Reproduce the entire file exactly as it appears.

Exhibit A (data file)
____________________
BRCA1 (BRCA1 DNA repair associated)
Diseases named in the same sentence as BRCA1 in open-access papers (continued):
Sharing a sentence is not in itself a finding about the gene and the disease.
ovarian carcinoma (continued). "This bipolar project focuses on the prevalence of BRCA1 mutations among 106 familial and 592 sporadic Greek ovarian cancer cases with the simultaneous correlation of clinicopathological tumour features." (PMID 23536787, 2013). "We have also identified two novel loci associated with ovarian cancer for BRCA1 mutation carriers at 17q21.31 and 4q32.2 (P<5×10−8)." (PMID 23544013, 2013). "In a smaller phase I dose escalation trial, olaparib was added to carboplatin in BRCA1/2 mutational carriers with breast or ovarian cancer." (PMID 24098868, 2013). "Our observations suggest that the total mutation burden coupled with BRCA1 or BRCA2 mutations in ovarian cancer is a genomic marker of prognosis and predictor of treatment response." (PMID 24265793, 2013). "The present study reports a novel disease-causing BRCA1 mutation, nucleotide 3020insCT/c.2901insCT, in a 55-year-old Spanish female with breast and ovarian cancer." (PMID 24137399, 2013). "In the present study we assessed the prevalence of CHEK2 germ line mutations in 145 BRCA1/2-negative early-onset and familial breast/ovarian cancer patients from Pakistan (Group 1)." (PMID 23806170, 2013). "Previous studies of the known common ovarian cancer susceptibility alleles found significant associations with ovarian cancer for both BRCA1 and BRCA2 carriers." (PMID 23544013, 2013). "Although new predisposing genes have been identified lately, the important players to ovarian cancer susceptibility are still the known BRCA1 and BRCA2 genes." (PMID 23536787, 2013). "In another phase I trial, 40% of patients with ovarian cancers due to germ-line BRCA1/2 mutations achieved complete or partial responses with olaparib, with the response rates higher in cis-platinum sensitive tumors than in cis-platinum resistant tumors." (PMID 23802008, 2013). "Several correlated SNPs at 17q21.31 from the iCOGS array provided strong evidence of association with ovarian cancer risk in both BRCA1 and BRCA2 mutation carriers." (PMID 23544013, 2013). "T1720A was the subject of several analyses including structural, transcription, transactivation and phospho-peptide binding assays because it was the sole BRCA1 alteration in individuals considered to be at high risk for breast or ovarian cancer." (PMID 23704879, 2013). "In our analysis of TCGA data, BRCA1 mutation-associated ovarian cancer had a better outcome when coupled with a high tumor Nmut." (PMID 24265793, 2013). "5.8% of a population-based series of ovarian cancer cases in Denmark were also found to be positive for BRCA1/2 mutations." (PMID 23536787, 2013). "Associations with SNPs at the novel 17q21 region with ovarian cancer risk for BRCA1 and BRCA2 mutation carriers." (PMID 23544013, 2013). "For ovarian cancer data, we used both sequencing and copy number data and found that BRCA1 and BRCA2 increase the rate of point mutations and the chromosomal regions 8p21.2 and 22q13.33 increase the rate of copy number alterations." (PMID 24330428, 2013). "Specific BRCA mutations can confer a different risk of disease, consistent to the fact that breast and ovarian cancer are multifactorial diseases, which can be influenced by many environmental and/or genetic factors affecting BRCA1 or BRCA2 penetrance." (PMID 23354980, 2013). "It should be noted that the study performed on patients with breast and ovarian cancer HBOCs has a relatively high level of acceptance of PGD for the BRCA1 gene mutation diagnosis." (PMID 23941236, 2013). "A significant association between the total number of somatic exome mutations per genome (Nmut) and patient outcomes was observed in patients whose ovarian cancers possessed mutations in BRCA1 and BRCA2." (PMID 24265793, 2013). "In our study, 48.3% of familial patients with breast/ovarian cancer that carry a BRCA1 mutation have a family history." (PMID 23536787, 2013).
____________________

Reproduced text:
BRCA1 (BRCA1 DNA repair associated)
Diseases named in the same sentence as BRCA1 in open-access papers (continued):
Sharing a sentence is not in itself a finding about the gene and the disease.
ovarian carcinoma (continued). "This bipolar project focuses on the prevalence of BRCA1 mutations among 106 familial and 592 sporadic Greek ovarian cancer cases with the simultaneous correlation of clinicopathological tumour features." (PMID 23536787, 2013). "We have also identified two novel loci associated with ovarian cancer for BRCA1 mutation carriers at 17q21.31 and 4q32.2 (P<5×10−8)." (PMID 23544013, 2013). "In a smaller phase I dose escalation trial, olaparib was added to carboplatin in BRCA1/2 mutational carriers with breast or ovarian cancer." (PMID 24098868, 2013). "Our observations suggest that the total mutation burden coupled with BRCA1 or BRCA2 mutations in ovarian cancer is a genomic marker of prognosis and predictor of treatment response." (PMID 24265793, 2013). "The present study reports a novel disease-causing BRCA1 mutation, nucleotide 3020insCT/c.2901insCT, in a 55-year-old Spanish female with breast and ovarian cancer." (PMID 24137399, 2013). "In the present study we assessed the prevalence of CHEK2 germ line mutations in 145 BRCA1/2-negative early-onset and familial breast/ovarian cancer patients from Pakistan (Group 1)." (PMID 23806170, 2013). "Previous studies of the known common ovarian cancer susceptibility alleles found significant associations with ovarian cancer for both BRCA1 and BRCA2 carriers." (PMID 23544013, 2013). "Although new predisposing genes have been identified lately, the important players to ovarian cancer susceptibility are still the known BRCA1 and BRCA2 genes." (PMID 23536787, 2013). "In another phase I trial, 40% of patients with ovarian cancers due to germ-line BRCA1/2 mutations achieved complete or partial responses with olaparib, with the response rates higher in cis-platinum sensitive tumors than in cis-platinum resistant tumors." (PMID 23802008, 2013). "Several correlated SNPs at 17q21.31 from the iCOGS array provided strong evidence of association with ovarian cancer risk in both BRCA1 and BRCA2 mutation carriers." (PMID 23544013, 2013). "T1720A was the subject of several analyses including structural, transcription, transactivation and phospho-peptide binding assays because it was the sole BRCA1 alteration in individuals considered to be at high risk for breast or ovarian cancer." (PMID 23704879, 2013). "In our analysis of TCGA data, BRCA1 mutation-associated ovarian cancer had a better outcome when coupled with a high tumor Nmut." (PMID 24265793, 2013). "5.8% of a population-based series of ovarian cancer cases in Denmark were also found to be positive for BRCA1/2 mutations." (PMID 23536787, 2013). "Associations with SNPs at the novel 17q21 region with ovarian cancer risk for BRCA1 and BRCA2 mutation carriers." (PMID 23544013, 2013). "For ovarian cancer data, we used both sequencing and copy number data and found that BRCA1 and BRCA2 increase the rate of point mutations and the chromosomal regions 8p21.2 and 22q13.33 increase the rate of copy number alterations." (PMID 24330428, 2013). "Specific BRCA mutations can confer a different risk of disease, consistent to the fact that breast and ovarian cancer are multifactorial diseases, which can be influenced by many environmental and/or genetic factors affecting BRCA1 or BRCA2 penetrance." (PMID 23354980, 2013). "It should be noted that the study performed on patients with breast and ovarian cancer HBOCs has a relatively high level of acceptance of PGD for the BRCA1 gene mutation diagnosis." (PMID 23941236, 2013). "A significant association between the total number of somatic exome mutations per genome (Nmut) and patient outcomes was observed in patients whose ovarian cancers possessed mutations in BRCA1 and BRCA2." (PMID 24265793, 2013). "In our study, 48.3% of familial patients with breast/ovarian cancer that carry a BRCA1 mutation have a family history." (PMID 23536787, 2013).